12. The method for generating grayscales in a display of claim 11, further comprising outputting the at least one pattern bit to a register.
13. The method for generating grayscales in claim 11, wherein the row count is determined using a linear feedback shift register.
14. The method for generating grayscales in claim 11, wherein the column count is determined using a linear feedback shift register.
15. The method for generating grayscales in a display of claim 11, wherein each grayscale pattern is configurable by a user.
16. A system for generating grayscales in a display, comprising:
a plurality of grayscale values, one of the grayscale values being a present grayscale value;
one or more grayscale patterns having a pattern bit and corresponding to the plurality of grayscale values;
one or more programmable registers configured to store a grayscale pattern;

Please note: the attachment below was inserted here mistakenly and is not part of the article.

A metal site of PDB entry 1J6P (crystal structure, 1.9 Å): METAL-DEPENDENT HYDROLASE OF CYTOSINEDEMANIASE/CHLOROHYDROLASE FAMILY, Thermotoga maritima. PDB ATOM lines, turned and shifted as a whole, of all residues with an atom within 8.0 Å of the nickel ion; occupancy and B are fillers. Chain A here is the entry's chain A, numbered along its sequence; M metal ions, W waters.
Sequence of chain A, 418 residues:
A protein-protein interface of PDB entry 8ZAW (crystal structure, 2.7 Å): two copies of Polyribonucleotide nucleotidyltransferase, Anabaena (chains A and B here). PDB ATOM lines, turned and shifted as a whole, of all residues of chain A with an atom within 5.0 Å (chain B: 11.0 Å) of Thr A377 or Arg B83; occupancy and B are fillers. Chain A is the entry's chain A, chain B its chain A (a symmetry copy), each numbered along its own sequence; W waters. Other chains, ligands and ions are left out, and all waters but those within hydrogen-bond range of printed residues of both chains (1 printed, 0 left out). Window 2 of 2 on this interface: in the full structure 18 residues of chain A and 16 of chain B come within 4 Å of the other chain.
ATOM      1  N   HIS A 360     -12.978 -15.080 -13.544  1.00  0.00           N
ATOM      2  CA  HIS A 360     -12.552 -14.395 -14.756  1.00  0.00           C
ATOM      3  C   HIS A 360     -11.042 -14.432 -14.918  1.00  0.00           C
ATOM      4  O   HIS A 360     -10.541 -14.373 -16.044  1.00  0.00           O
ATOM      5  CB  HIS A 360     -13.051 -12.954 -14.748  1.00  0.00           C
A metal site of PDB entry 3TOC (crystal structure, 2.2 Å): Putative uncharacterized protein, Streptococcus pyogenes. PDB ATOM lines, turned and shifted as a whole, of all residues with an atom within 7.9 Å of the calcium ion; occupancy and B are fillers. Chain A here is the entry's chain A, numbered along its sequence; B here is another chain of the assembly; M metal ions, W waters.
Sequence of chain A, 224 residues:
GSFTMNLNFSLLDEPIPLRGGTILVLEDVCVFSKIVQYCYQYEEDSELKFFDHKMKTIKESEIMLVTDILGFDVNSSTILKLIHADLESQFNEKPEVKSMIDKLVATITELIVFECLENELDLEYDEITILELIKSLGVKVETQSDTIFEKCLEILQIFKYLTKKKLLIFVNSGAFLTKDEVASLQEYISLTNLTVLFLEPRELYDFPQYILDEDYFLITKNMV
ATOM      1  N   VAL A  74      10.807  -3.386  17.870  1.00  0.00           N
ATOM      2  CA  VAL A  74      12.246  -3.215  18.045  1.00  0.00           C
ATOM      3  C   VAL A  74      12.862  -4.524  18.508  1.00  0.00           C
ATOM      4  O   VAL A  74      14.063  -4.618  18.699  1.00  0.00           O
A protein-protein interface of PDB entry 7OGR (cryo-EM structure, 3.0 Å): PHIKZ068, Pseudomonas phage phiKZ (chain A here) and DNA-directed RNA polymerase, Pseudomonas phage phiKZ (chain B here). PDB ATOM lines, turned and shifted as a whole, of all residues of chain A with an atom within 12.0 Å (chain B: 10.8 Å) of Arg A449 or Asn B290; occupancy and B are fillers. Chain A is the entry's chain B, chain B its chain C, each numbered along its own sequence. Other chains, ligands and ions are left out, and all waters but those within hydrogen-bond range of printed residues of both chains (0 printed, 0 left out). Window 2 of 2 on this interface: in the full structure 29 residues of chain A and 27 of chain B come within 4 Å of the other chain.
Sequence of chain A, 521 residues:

first selector logic configured to select a grayscale pattern as determined by the present grayscale value, wherein a pixel of the display is turned to either an on state or an off state according to the grayscale pattern such that the pixel is not in a current state more than a predetermined number of counts, the predetermined number of counts being less than a total number of counts;
a bit select signal configured to indicate a present pattern bit, the present pattern bit being a starting point within the selected grayscale pattern randomly selected for a pixel, wherein the bit select signal is coupled to a bit select logic that is configured to determine the present pattern bit based on a sum of the following: a frame count, a row count, and a column count; and
second selector logic configured to select the present pattern bit.